Native American Heritage Month: Our Fires Still Burn

Date: November 19, 2013
Time: 4:00 p.m. - 6:00 p.m.
Location: Loosemore Auditorium, DeVos Campus
More Information:

Native American Heritage Month
LIB 100 & 201 Approved

Directed and produced by Audrey Geyer, “Our Fires Still Burn” dispels the myth that American Indians have disappeared from the American horizon, and reveals how they continue to persist, heal from the past, confront the challenges of today, keep their culture alive, and make great contributions to society.

During the Boarding School Era, Native American children were forcibly removed from their homes and placed into boarding schools. Interviewees explain how this past trauma continues to negatively impact their emotional and physical health today and contribute to urgent social problems. To help heal this historical trauma, Native Americans are reclaiming their spiritual and cultural identity. In the documentary, an Ojibwa Firekeeper demonstrates the ancient healing ceremony of the Sacred Fire and Native American businessmen, journalists, artists and youth advocates share how they use ancestral teachings to foster diversity and creativity as well as to educate and initiate social change.

Program to include viewing of documentary film, followed by panel discussion.  Panelists to include:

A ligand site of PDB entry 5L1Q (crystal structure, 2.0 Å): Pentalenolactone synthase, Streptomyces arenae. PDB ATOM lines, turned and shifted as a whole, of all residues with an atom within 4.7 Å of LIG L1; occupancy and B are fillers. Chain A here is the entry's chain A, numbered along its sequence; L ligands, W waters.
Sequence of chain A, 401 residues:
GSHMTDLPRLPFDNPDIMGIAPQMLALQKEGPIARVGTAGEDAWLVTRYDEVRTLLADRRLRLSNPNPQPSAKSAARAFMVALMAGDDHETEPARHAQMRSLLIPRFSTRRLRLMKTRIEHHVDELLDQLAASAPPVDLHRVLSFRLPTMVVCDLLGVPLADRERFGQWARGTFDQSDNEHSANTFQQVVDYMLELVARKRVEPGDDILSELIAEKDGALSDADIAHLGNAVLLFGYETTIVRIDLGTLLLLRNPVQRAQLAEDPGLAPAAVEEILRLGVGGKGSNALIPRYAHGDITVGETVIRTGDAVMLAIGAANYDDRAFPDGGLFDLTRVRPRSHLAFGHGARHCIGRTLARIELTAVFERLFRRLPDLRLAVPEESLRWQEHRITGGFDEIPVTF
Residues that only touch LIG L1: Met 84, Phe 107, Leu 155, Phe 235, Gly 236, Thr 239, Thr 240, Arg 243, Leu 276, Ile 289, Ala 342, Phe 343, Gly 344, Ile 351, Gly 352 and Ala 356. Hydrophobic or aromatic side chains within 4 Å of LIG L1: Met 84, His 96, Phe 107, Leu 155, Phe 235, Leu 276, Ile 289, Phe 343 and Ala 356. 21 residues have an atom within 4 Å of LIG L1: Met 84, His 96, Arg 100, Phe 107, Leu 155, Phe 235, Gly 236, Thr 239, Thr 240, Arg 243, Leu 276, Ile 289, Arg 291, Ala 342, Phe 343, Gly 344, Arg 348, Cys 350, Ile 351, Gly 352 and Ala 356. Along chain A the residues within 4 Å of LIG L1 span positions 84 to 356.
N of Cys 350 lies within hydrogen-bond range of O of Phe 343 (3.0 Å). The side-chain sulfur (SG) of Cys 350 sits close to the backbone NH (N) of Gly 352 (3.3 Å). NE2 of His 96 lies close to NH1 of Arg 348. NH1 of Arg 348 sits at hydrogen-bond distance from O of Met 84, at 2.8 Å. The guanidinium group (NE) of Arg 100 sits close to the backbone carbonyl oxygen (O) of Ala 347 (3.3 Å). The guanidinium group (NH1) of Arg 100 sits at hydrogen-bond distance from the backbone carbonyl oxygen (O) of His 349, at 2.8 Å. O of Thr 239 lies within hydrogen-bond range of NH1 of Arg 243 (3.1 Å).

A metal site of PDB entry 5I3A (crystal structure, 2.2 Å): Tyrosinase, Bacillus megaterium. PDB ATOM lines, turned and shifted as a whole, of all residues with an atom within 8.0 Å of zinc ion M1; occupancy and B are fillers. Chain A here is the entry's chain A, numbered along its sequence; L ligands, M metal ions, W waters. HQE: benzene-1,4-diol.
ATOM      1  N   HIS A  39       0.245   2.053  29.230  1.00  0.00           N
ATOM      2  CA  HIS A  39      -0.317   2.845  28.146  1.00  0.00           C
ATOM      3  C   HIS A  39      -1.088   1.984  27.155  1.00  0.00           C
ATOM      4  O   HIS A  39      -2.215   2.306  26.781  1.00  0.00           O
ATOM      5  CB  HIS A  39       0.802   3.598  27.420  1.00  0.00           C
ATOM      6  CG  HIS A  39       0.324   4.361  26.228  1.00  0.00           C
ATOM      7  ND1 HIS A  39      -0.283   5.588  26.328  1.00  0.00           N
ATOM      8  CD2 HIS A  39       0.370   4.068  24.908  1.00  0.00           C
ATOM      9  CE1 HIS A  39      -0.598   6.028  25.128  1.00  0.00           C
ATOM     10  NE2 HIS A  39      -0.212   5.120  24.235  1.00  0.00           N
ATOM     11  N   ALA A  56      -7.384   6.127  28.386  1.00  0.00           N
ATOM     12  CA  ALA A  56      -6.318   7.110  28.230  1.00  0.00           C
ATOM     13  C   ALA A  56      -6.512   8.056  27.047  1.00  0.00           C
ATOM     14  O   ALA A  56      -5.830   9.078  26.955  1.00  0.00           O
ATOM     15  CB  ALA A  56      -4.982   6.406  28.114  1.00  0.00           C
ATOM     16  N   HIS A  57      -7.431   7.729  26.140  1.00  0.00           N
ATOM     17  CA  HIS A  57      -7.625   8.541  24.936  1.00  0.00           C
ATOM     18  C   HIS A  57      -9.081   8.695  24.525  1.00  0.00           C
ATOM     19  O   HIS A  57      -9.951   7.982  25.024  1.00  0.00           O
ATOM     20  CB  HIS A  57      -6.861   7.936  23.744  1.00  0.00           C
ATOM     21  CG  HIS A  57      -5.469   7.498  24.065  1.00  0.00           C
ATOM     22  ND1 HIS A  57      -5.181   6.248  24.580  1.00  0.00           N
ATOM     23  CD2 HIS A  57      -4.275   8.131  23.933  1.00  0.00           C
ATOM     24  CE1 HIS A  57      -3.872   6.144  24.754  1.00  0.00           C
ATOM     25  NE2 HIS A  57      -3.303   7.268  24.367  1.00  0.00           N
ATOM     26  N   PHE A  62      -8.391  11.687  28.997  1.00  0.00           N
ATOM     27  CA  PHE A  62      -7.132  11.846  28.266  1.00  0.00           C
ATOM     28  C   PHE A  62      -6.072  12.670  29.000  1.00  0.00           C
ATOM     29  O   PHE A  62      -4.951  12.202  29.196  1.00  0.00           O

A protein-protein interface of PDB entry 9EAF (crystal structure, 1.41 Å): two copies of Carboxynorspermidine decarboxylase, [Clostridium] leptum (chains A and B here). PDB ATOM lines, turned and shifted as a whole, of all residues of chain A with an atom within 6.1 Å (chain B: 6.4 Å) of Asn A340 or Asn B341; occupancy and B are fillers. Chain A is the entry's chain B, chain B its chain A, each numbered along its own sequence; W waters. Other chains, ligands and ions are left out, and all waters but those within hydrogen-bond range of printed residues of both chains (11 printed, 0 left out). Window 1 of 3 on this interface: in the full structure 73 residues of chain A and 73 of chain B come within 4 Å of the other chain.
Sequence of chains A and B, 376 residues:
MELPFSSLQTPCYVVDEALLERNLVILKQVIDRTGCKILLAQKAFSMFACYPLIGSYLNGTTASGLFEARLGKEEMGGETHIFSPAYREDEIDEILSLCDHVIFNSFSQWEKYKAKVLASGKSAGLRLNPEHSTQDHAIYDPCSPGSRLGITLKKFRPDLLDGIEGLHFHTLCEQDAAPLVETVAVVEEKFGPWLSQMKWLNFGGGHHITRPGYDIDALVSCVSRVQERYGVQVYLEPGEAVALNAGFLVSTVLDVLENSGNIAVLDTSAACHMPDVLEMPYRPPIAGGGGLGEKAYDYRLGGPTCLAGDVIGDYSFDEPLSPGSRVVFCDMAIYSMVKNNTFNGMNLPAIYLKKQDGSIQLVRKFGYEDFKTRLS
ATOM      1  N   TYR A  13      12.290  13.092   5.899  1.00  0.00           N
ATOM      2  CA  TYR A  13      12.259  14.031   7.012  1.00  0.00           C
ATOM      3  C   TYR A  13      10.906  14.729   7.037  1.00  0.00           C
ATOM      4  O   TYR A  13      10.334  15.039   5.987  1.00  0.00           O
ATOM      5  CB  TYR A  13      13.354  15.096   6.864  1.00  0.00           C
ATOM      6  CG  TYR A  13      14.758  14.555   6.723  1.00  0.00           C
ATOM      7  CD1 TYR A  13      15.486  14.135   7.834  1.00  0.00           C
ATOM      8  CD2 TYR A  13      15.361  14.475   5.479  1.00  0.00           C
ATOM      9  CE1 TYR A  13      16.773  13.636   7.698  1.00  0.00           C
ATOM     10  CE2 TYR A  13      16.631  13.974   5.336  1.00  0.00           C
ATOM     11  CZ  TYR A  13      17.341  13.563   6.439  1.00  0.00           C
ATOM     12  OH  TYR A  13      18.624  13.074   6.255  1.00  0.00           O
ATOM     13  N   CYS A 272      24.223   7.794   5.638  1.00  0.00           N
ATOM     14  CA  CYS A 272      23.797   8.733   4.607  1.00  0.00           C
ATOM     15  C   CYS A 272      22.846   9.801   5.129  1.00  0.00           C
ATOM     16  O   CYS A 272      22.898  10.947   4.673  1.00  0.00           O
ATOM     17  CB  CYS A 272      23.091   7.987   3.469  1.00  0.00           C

Audrey Geyer:  Executive Producer and Director, Our Fires Still Burn
Levi Rickert:  Editor-In-Chief, Native News Network and Producer, Our Fires Still Burn
Scott Badenoch:  President, Badenoch LLC

Connections to the Classroom
LIB 100/201 Approved

Learning Outcomes:

Personal and Social Responsibility: (LIB100)
1.  Upon completion of this program, attendees will be able to discuss how the Native American Boarding Schools impacted future generations due to inter-generational trauma.   (Critical Thinking)

Awareness and Knowledge of Communities and Identities Different from One’s Own: (LIB 201)
2. Upon completion of this program, attendees will be able to describe the cultural significance of the sacred fire and the role of the fire keeper.  (Intercultural Knowledge and Competence)

Knowledge and Examination of Structures and Systems that Impact Diverse Populations: (LIB 201)
3. Upon completion of this program, attendees will be able to analyze how Native Americans continue to be the silent minority in the United States.  (Integrative Learning)